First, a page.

that the Commission makes decisions in the public interest. There are many opportunities for citizens to participate and provide input to the CRTC, whether online, via conventional means, such as mail or phone, or through social media. The CRTC regularly conducts public proceedings so that individuals can share their views in a variety of ways on important issues. The CRTC wants to put Canadians at the centre of their communication system. And that means making their voices heard and their opinions known. Jean-Pierre Blais, Chairman, Canadian Radio-television and Telecommunications Commission
Make back to school easier not harder
To the Editor:
Parents and teachers are covering off more and more in the classroom. The extra costs piling up on parents and teachers by this government have to stop. The start of the school year should be about excited kids getting new opportunities, but, increasingly, for parents and teachers
it’s about opening their wallets to pay extra time and time again, replacing things the government no longer helps with. The government should make affordability a priority. Instead, the government has made cuts in classrooms, underfunded schools and left families and teachers who are already paying much more for the basics every month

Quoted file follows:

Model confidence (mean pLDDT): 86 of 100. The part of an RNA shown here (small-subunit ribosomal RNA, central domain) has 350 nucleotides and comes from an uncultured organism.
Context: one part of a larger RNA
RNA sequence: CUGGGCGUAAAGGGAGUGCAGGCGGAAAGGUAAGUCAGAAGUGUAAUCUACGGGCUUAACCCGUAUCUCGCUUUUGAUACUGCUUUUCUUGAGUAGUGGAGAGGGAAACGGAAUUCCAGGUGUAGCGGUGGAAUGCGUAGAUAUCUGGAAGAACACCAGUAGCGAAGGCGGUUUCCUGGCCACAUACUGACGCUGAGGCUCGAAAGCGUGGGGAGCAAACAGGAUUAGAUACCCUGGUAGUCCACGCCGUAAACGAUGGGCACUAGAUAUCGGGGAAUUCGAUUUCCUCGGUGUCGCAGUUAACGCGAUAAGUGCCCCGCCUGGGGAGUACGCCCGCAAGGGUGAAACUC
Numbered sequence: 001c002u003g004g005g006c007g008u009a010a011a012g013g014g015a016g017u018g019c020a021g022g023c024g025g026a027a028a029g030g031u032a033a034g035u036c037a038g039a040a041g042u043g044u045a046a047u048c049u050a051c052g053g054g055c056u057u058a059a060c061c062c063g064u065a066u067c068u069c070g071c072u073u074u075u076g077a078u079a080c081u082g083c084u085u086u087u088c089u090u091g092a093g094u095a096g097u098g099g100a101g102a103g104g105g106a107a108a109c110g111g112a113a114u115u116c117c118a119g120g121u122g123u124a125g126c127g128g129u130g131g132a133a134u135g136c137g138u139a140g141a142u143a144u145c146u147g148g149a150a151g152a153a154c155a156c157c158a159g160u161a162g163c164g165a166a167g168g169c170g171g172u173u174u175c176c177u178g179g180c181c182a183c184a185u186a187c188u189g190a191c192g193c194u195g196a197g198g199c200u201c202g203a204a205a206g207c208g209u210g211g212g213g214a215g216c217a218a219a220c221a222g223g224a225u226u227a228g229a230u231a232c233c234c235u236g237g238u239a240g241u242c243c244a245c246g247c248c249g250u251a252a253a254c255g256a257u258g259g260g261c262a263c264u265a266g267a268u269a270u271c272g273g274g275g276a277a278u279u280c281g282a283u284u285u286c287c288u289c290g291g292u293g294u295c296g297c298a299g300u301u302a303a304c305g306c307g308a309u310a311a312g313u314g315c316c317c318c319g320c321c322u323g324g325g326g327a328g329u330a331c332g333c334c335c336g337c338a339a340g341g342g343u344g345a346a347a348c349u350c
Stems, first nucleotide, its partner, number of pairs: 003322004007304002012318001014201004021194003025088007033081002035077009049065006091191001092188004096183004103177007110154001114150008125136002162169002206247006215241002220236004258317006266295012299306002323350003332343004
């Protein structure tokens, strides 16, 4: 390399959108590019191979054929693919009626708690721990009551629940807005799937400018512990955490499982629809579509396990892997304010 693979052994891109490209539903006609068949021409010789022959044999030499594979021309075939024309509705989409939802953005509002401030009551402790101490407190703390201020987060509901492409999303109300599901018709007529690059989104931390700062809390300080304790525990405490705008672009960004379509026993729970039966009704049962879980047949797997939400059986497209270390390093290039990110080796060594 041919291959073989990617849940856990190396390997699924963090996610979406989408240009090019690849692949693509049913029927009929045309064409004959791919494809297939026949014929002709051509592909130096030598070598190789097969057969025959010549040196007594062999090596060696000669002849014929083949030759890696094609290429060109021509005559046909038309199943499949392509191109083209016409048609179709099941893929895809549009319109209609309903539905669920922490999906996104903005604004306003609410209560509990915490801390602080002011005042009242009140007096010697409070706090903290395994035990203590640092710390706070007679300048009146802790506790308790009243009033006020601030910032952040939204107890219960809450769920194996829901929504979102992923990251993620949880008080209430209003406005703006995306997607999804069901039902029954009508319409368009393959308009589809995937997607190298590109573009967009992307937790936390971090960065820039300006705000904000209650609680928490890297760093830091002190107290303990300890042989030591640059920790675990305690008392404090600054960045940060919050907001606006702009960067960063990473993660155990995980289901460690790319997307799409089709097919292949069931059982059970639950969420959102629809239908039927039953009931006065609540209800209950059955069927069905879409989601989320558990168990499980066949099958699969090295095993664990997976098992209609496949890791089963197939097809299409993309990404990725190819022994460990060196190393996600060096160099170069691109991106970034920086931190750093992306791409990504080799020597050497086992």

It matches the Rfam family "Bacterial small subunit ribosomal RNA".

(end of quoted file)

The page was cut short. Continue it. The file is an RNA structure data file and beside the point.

to fill the gaps. Teachers often spend literally hundreds of dollars to outfit their classrooms with educational supplies, while parents are pulling out their wallets again and again at back-to-school time. Parents have always paid for running shoes and new backpacks – but today, parents are shelling out for extra supplies for
classrooms that are bare, plus tutoring and extra help for their kids in classrooms that no longer have an educational assistant. In this economy, back to school should be a little easier for hard-working families, not harder. Trent Wotherspoon NDP deputy leader and critic for education
Allegations are based on a false premise To the Editor: In the August 21, 2014 edition of the News Review, I was disappointed to see a letter to the editor which was submitted by the Green Party with several allegations, all of which were untrue and based on a false premise. Sunrise Health Region is not centralizing pharmacy services. Sunrise Health Region is respon-
sible for the quality of health services and the safety of persons in our care. To that end, the health region has formal service contracts with vendors outlining expectations with regard to service provision and product quality. This includes contracts with vendors who supply prescription medications to residents in long-term care. The health region has service contracts with many different phar-
macies, in both larger and smaller communities throughout the health region. It is unfortunate that the Green Party chose not to contact the health region to verify the accuracy of their information. Roberta Wiwcharuk, Vice President of Integrated Health Services Sunrise Health Region.
To the Editor: